Cyclical Activity Growth

Global growth in the goods sector has weakened since mid year, and there still seems to be some overhang of excess inventories in the system. These downside risks to manufacturing activity warrant close attention in coming months.

US bond yields rise as Fed language changes

In addition to strong US activity data, the outsized response of bond yields last week was triggered by some interesting changes in Fed guidance on the economy and monetary policy.

As noted above, Mr Powell made some surprising comments about the US upswing “continuing indefinitely”. Although that was not meant literally, he obviously sees nothing inevitable about a US recession within the Fed’s usual two-year policy horizon.

The Fed’s leadership has also made some important remarks about its approach to the equilibrium rate of interest, or r*. Both Mr Powell and New York Fed President John Williams (the Fed’s in house guru on the subject) have emphasised that the measurement of r* involves great uncertainty, implying that the concept should not be seen as a very reliable guide to policy at present.

These remarks are completely at odds with the Fed’s approach to r* in recent years, when the concept was routinely used to argue that monetary policy was deliberately being held highly accommodative relative to equilibrium (see Tim Duy).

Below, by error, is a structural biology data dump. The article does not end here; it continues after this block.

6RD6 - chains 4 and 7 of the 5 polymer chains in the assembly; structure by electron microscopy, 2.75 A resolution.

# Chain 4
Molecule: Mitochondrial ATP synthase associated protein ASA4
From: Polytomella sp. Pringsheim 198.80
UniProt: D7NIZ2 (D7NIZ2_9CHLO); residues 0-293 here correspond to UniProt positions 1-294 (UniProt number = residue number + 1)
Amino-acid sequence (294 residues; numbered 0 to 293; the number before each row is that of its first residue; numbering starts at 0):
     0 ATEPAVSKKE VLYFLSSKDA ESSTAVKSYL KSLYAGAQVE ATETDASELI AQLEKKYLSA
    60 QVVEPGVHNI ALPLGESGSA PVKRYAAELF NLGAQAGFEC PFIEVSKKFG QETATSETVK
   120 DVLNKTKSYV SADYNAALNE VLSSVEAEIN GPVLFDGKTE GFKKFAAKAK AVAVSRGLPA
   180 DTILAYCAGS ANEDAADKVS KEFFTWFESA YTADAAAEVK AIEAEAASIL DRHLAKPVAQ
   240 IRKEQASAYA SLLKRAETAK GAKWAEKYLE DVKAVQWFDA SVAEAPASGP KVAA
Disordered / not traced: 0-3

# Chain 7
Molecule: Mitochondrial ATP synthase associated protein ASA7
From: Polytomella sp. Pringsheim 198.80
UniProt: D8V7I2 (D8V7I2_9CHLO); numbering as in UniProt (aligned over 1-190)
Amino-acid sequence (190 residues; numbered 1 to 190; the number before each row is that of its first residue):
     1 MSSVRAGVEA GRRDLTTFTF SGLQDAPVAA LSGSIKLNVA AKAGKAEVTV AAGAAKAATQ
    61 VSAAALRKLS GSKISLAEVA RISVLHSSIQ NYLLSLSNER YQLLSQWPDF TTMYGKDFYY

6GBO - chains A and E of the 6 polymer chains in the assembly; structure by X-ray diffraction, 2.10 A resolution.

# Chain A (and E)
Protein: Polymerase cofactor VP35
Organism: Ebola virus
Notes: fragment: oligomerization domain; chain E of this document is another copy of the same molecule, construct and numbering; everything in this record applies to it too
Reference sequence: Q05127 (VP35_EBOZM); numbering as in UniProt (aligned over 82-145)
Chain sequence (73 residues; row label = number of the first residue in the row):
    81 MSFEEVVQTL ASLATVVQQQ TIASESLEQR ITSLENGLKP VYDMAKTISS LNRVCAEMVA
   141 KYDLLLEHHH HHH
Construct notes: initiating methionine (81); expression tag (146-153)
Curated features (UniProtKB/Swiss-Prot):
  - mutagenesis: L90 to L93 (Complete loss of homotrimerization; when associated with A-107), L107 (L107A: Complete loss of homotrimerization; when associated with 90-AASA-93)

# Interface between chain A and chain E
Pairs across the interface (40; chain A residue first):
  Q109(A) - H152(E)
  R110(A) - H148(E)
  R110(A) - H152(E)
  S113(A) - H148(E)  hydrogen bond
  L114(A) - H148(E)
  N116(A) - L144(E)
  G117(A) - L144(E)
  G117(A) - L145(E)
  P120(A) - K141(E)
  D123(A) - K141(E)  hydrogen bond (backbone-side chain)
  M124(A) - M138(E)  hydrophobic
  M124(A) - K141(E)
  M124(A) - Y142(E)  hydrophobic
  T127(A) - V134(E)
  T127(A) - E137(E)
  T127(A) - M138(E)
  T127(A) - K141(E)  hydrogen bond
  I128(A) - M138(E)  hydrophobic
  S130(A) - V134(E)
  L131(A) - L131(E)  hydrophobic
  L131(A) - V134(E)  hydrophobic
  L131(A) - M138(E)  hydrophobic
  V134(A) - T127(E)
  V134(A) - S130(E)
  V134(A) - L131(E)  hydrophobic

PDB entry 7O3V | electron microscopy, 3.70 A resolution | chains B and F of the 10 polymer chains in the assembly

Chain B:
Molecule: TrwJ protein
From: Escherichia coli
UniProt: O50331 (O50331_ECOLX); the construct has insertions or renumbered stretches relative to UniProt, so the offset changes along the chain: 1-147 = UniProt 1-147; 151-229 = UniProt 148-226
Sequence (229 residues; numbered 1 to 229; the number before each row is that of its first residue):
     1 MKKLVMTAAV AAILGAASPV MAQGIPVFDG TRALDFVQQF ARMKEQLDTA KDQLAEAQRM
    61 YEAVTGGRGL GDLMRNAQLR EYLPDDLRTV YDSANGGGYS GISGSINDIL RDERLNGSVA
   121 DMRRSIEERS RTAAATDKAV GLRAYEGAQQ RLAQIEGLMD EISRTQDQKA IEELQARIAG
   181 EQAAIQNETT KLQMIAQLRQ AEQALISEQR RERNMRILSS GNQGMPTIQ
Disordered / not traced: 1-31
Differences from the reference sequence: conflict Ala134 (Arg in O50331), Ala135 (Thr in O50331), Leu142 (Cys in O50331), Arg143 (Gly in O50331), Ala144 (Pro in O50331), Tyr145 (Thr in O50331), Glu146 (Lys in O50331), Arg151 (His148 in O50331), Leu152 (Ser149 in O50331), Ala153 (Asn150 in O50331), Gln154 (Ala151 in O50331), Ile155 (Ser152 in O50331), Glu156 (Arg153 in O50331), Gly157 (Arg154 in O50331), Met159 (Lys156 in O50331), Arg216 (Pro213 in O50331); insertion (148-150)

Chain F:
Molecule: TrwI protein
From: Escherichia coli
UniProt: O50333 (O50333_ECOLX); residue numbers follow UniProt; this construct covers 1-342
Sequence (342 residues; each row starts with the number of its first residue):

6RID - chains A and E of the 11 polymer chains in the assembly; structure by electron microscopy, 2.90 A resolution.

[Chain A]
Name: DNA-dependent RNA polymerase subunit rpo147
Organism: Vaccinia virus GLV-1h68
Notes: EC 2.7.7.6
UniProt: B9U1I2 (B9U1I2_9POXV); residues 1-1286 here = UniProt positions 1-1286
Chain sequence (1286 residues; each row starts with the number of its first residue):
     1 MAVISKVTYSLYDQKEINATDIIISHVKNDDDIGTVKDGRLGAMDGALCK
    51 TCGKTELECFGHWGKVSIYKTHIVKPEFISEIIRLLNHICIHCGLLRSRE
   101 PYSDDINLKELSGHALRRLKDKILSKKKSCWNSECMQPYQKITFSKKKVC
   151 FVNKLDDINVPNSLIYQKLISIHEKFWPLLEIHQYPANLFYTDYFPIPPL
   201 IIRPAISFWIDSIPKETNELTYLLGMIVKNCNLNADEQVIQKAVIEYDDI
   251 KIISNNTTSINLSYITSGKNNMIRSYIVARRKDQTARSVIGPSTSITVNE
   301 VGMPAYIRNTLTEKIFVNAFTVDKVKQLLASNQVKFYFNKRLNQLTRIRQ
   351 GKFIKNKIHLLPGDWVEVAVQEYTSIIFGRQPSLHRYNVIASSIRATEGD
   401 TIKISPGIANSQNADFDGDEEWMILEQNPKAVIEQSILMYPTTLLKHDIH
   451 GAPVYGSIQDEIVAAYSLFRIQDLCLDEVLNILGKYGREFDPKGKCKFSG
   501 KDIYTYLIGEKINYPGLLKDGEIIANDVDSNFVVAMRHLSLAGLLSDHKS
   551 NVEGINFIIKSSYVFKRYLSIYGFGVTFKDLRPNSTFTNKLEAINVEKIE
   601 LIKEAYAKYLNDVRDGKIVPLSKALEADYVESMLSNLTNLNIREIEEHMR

Two factors account for this change:

  • First, the Federal Open Market Committee no longer describes the stance of policy as “accommodative”, so an empirical measure of r* is now deemed unnecessary.
  • Second, Fed estimates of r* are clearly rising as the economy recovers (see here and here). The FOMC does not want the market to think that these higher estimates of r* will result in more rapid increases in policy rates than previously planned. They are still firmly intending to increase policy rates at a gradual pace.

However, there is an important distinction between a gradual pace of rate rises, and the terminal rate that will be reached at the end of the cycle. It is the market’s expectation of the terminal rate that mainly determines the long term bond yield at any given time.

Perhaps inadvertently, Mr Powell’s recent remarks have increased market uncertainty about the terminal rate. Previously, investors expected r* to act as a barrier to further rate rises once it has been reached, because the FOMC was considered reluctant to push monetary policy too far into contractionary territory. To the extent that r* is downplayed, there is less of a psychological barrier to additional rate rises before the cycle ends.

The bond market now has to cope with Fed guidance that describes the American expansion as very prolonged, with no clear terminal level for the policy rate. That combination could shake confidence, especially with wages rising.

Mr Powell may have to change his rhetoric to put the lid back on the long bond yield.

 


Disclaimer

Source: This note is based on material which appeared in an article by Gavyn Davies published in the Financial Times on 8 October 2018.